Normally, when I’m breaking down equipment after a Rock Band rehearsal, I choose a playlist from my phone, put it on random, plug it into the speakers, and sing along while coiling cords, stacking chairs, and so on. When I’m done, I sit at the piano and play along to one or two songs and then turn out the lights and drive off to either the Y (if I still need exercise), Rao’s coffeehouse (if I have a long night of schoolwork ahead of me), or home (if it’s an easy night and I want to see my cat). It’s the kind of routine I love - familiar and comforting, yet never quite exactly the same twice.
Several weeks ago, as I was leaving the Performing Arts Department meeting, I was nearly struck by a flying Coke can with two-inch-wide triangular paper wings and a tail barely an inch high. “It’s for study hall!” shouted an 8th grader as she ran by, closely followed by a friend. “I, umm, I don’t doubt it,” I said. “But what exactly are you doing?” “I’m trying to make an airplane. But it won’t fly.” Her friend, examining the tiny tail scotch-taped loosely to the back of the Coke can, suggested she make it bigger, and they ran off to make the adjustment.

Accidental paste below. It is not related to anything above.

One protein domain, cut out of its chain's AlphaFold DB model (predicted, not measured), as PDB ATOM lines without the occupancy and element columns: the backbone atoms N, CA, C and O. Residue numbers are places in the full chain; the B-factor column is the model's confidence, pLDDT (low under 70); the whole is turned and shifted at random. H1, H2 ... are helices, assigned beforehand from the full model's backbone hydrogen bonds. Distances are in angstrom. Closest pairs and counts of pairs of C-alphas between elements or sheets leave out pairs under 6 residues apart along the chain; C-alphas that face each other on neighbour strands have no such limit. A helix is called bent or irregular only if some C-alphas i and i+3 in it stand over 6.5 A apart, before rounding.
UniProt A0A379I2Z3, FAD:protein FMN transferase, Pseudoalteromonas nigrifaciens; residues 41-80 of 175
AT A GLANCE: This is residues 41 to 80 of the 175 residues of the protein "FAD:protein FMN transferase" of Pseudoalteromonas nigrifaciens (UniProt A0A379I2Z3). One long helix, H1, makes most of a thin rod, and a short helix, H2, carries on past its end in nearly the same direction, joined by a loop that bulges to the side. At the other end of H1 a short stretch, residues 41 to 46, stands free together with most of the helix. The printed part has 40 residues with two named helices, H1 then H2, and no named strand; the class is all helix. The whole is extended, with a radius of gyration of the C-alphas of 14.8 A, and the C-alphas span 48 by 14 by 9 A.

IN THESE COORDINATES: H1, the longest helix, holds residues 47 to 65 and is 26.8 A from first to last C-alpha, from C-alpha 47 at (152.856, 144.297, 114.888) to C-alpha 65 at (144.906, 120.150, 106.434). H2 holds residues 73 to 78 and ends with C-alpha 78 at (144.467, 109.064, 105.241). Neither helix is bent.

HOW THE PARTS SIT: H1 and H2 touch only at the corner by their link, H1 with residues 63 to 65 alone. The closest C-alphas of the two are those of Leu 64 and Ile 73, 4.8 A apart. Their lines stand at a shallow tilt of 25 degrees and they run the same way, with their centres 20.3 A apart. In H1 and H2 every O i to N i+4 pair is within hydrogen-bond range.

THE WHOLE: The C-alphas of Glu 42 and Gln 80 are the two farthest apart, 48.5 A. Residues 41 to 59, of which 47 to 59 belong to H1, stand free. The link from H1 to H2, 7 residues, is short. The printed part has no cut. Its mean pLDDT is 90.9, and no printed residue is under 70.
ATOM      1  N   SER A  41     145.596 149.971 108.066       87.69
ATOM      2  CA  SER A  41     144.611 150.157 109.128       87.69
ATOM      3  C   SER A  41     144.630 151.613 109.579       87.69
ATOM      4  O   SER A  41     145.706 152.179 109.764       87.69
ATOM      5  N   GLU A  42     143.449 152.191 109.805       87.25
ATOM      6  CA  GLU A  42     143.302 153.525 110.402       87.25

The next morning, she saw me right before homeroom, immediately slumping her shoulders and looking more dejected than I would have ever thought possible for such a generally happy and optimistic person. “Bill,” she said, “My airplane was a total fail.” “Not necessarily. Did you learn anything from it?” I asked her. Momentarily surprised, she told me, “No.” I responded, “Then you’re right. It was a total fail. I’m sorry.” She looked at first shocked, then pensive, and we continued on to our respective homerooms.